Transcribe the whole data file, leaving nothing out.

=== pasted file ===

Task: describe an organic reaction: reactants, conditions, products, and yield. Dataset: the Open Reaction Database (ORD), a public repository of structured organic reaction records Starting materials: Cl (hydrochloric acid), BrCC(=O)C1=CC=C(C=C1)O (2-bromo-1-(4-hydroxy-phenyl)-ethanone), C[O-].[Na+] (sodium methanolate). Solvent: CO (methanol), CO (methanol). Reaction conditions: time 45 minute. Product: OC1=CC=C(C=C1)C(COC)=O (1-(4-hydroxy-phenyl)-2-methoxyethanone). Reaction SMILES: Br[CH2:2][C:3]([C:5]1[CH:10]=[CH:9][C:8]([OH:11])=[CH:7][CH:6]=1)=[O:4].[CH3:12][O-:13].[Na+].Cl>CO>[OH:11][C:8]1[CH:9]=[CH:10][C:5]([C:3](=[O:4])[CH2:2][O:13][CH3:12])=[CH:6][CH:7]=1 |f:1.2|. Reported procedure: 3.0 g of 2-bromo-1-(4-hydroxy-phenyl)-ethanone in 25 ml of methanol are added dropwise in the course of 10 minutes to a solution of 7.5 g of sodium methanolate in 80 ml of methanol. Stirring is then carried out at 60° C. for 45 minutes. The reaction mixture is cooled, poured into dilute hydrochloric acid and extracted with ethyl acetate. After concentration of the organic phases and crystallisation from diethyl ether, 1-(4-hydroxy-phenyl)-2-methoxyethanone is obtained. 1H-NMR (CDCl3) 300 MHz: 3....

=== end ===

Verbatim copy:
Task: describe an organic reaction: reactants, conditions, products, and yield. Dataset: the Open Reaction Database (ORD), a public repository of structured organic reaction records Starting materials: Cl (hydrochloric acid), BrCC(=O)C1=CC=C(C=C1)O (2-bromo-1-(4-hydroxy-phenyl)-ethanone), C[O-].[Na+] (sodium methanolate). Solvent: CO (methanol), CO (methanol). Reaction conditions: time 45 minute. Product: OC1=CC=C(C=C1)C(COC)=O (1-(4-hydroxy-phenyl)-2-methoxyethanone). Reaction SMILES: Br[CH2:2][C:3]([C:5]1[CH:10]=[CH:9][C:8]([OH:11])=[CH:7][CH:6]=1)=[O:4].[CH3:12][O-:13].[Na+].Cl>CO>[OH:11][C:8]1[CH:9]=[CH:10][C:5]([C:3](=[O:4])[CH2:2][O:13][CH3:12])=[CH:6][CH:7]=1 |f:1.2|. Reported procedure: 3.0 g of 2-bromo-1-(4-hydroxy-phenyl)-ethanone in 25 ml of methanol are added dropwise in the course of 10 minutes to a solution of 7.5 g of sodium methanolate in 80 ml of methanol. Stirring is then carried out at 60° C. for 45 minutes. The reaction mixture is cooled, poured into dilute hydrochloric acid and extracted with ethyl acetate. After concentration of the organic phases and crystallisation from diethyl ether, 1-(4-hydroxy-phenyl)-2-methoxyethanone is obtained. 1H-NMR (CDCl3) 300 MHz: 3....